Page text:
Nov 18 12:08:24 cse sh[911]: Log files: cse-logs/cse-server-info.log, cse-logs/cse-server-debug.log
Nov 18 12:08:24 cse sh[911]: waiting for requests (ctrl+c to close)

Voila!! I’ve successfully configured CSE to support Enterprise PKS cluster creation!! Now, let’s have a look at enabling a tenant to deploy CSE Enterprise clusters via the vcd-cli.

Onboarding Tenants and Provisioning CSE Enterprise Kubernetes Clusters

The first thing I’ll need to do is login to the VCD deployment via the vcd-cli as the System Admin user:

$ vcd login vcd.corp.local system admin -iw

Next, I can use the cse extension to view the existing OvDCs and what Kubernetes provider is enabled for each OvDC:

$ vcd cse ovdc list

name       org       k8s provider
---------  --------  --------------
base-ovdc  base-org  native
acme-ovdc  AcmeCorp  none

From the results above, note that the base-ovdc is enabled for the Kubernetes provider of native, which means users in that org with the correct permissions can create CSE Standard clusters. The acme-ovdc does not have any Kubernetes provider assigned yet, but I want to enable it to support CSE Enterprise cluster creation.

First, I’ll need to instruct the vcd-cli to “use” the AcmeCorp org:

$ vcd org use AcmeCorp
now using org: 'AcmeCorp', vdc: 'acme-ovdc', vApp: ''.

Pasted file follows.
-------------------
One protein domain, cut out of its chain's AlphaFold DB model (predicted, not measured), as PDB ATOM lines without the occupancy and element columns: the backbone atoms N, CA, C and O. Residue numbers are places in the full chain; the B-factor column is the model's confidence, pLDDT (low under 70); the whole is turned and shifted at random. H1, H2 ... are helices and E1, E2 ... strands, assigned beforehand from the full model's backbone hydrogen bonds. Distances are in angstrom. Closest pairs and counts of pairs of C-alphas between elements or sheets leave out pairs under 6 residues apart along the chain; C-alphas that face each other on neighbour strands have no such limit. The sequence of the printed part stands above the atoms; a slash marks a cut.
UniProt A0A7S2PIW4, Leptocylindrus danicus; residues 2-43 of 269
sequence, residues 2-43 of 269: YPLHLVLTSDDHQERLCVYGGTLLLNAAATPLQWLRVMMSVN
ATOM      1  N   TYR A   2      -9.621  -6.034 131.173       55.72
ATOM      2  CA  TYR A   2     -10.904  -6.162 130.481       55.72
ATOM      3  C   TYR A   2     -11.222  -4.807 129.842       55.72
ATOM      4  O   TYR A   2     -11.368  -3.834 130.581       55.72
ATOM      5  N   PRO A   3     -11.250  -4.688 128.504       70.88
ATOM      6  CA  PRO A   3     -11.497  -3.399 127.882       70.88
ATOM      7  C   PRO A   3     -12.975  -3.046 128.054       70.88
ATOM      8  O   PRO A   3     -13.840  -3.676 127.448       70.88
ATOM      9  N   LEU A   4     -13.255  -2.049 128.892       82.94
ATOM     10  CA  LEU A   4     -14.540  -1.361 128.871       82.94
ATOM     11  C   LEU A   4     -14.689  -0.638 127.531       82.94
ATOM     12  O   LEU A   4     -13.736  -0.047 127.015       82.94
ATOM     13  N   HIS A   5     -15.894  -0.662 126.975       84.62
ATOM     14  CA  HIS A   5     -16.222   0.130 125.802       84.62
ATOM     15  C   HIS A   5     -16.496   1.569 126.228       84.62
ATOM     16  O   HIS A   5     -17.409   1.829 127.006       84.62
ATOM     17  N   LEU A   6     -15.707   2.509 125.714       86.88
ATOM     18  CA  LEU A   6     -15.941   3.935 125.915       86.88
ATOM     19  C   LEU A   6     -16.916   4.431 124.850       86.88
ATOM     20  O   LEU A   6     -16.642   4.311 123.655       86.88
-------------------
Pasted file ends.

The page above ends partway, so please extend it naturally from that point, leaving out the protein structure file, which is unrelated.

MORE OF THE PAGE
Then, I’ll add the new PKS rights bundle to the AcmeCorp org:

$ vcd right add "{cse}:PKS DEPLOY RIGHT" -o AcmeCorp
Rights added to the Org 'AcmeCorp'

Before moving on to to the next step, I created a new role in the VCD tenant portal by the name of “orgadmin-k8” which mimics the “Org Admin” permissions. I also created a new user named “pks-k8-admin” and assigned that user the “orgadmin-k8” role.

After creating the new role and user, I need to use the vcd-cli to add the PKS DEPLOY RIGHT rights bundle to the custom role:

$ vcd role add-right "orgadmin-k8" "{cse}:PKS DEPLOY RIGHT"
Rights added successfully to the role 'orgadmin-k8'

The last thing I need to do as the System admin is enable the OvDC to support CSE Enterprise cluster with the following command:

$ vcd cse ovdc enable "acme-ovdc" -o AcmeCorp -k ent-pks -p "xsmall" -d "corp.local"

metadataUpdate: Updating metadata for Virtual Datacenter acme-ovdc(07972d80-faf1-48c7-8f7e-cea92ce7cc6e)
task: 9fced925-4ec8-47c3-a45e-7903b14b0c8d, Updated metadata for Virtual Datacenter acme-ovdc(07972d80-faf1-48c7-8f7e-cea92ce7cc6e), result: success